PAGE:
Foldscope Day 5: A Water Flea from Hauz Khas, Delhi

After many attempts at imaging life in pond water, I finally chanced upon a tiny swimming creature. Thanks for all your helpful tips, which really came in handy.

Here’s a video of what I saw:

I was super excited to see this (you can probably hear that in my voice). I posted a quick video on twitter and asked for help identifying what I was looking at, and quickly learned that this was a water flea, possibly a Daphnia. (Thanks to Shreya Dasgupta, Subhojit Roy, and his 8 year old son Vijay for help identifying it.)

I love the detail that you can make out with the foldscope. You can clearly see the compound eye (reddish center in a black circle), the pouch with eggs in it (wow! So this is a female, and she’s a mom), the tail with what seem to be hairs at the tip (I wonder what their purpose is?), the beating mouth parts, and the antennae beneath the creature.

This creature was a former resident of the Hauz Khas Water Tank in Delhi, a structure with a rich history that traces back to the 13th century, when it was created as a water reservoir for Delhi’s newly built Siri Fort.

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GPS pin of where I sampled the water

Today, the water in the reservoir has an alarmingly bright green color, and is home to many kinds of aquatic birds. I’ve long wondered what’s in the water, and the foldscope gave me an opportunity to find out first hand. So I collected a jar full of water from the reservoir and put a drop under the foldscope.

hauz khas water jar

This Hauz Khas complex (the reservoir and the adjoining parks and monuments) are a threatened oasis of biodiversity among densely urban surroundings. Here are some pictures of the reservoir to give you a sense of the place. I feel like the half-sunken boats and garish green water lend this place a distinctly post-apocalyptic vibe.

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What do you see in the water flea video? Post a comment with your thoughts / observations / ideas.

4 Comments Add yours

  1. laksiyer says:

    @Aatish. Really nice video. Yes its a Daphnia, although it is dead. The brood pouch is really nice and you can see eggs inside. Other features of the crustacean are well defined to allow identification to the species level. Will look up my guide and revert if I can pinpoint a binomial name.
    The lake is completely eutrophic and I am even surprised these Daphnias are there.. Perhaps this is the silver lining that if attempts are made the lake might be resurrected.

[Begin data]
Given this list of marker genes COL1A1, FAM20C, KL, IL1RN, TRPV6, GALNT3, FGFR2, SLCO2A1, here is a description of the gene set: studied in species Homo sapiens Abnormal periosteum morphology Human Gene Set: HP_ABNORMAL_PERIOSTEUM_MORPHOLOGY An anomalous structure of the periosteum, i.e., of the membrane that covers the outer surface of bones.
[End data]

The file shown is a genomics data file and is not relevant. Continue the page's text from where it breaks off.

Did you find out what the basis of the green color is? It looks very strange to me. Normally one would have seen hundreds of eukaryotic alga and in any microscopic sample. In your sample this far I didnt even see one. IF possible can you image the algae which contribute the green color. Can you measure the pH of the water sample? Its a pity that the water body has been destroyed like this, it looks like a pretty large one.

  2. aatish says:

    Hi @laksiyer. Thanks for that knowledgable comment. I didn’t realize I was seeing a totally dead lake.. that explains why I’ve been struggling so hard to find anything living in the water. Meanwhile have been seeing a lot of microplastic pollution (tiny strands of plastic). Sad. Also I could see waste water being dumped into the tank from restaurants nearby, so I imagine the condition of the lake is deteriorating further.

    I couldn’t see anything I could recognize as algae in the water, instead I saw a bunch of clumps like this one
    http://imgur.com/4s9yRP2
    Do you happen to know what that is? I thought they might be cyanobacteria colonies but I don’t really know.

  3. laksiyer says:

    Hard to say, they might be picoeukaryotic algae too. They do look photosynthetic. I did see an alga in that (green). If you see them again, try the high power and you might see intracellular structure and that might help. The colony looks pretty interesting, if it is from a water sample and not a solid substrate. Perhaps you can do a time lapse and see how it grows or moves?

  4. Matt.Rossi says:

    @Aatish my word, what a gorgeous image of that daphnia. Strange to think that it’s dead, but so beautifully preserved as it was.

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